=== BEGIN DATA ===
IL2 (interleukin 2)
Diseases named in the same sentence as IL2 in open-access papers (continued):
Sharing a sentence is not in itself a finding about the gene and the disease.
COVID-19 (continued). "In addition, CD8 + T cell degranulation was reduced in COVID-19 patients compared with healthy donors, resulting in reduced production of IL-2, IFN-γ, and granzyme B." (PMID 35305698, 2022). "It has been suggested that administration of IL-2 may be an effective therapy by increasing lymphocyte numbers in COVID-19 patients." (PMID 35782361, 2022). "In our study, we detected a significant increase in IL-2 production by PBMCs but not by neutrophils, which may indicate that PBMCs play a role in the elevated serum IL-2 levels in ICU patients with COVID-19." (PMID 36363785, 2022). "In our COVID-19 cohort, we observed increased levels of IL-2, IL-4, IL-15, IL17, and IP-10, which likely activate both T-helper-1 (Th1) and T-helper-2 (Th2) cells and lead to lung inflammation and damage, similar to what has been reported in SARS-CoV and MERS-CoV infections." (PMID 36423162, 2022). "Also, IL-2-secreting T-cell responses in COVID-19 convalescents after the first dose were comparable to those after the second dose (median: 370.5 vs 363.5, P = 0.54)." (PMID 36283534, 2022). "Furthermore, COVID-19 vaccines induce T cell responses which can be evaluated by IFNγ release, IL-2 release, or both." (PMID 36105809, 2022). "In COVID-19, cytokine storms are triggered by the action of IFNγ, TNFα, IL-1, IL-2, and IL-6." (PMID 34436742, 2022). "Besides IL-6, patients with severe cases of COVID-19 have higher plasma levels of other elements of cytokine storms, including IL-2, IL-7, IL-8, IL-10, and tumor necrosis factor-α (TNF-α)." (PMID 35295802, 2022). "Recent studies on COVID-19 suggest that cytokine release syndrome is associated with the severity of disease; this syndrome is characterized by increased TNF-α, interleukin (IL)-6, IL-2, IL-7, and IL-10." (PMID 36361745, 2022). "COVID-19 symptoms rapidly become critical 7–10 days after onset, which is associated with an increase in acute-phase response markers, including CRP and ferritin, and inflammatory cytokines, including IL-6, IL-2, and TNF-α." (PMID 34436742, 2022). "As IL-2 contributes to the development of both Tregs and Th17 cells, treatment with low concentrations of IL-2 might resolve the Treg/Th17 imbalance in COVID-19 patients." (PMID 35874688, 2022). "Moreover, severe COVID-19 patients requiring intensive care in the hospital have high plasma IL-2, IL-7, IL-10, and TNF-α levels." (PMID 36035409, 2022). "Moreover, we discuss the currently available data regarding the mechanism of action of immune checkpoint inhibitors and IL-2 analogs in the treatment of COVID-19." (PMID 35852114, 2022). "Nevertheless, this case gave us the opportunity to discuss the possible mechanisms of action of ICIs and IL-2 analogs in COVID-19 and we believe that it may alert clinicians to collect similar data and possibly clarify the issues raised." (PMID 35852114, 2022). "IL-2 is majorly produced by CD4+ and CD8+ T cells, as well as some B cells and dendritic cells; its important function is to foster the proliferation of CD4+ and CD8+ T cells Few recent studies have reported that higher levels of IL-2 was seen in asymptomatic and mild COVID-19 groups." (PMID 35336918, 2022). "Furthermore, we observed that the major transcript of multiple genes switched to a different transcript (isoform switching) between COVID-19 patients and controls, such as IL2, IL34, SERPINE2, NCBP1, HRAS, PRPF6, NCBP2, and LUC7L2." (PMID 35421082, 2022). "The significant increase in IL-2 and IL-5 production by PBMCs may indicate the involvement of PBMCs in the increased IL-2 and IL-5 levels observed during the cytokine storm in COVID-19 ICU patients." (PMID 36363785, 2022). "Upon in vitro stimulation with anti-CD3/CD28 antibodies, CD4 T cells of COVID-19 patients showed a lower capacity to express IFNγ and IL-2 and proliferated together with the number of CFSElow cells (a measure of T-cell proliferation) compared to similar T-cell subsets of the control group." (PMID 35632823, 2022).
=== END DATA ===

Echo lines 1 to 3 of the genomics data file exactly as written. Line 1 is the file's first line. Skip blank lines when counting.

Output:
IL2 (interleukin 2)
Diseases named in the same sentence as IL2 in open-access papers (continued):
Sharing a sentence is not in itself a finding about the gene and the disease.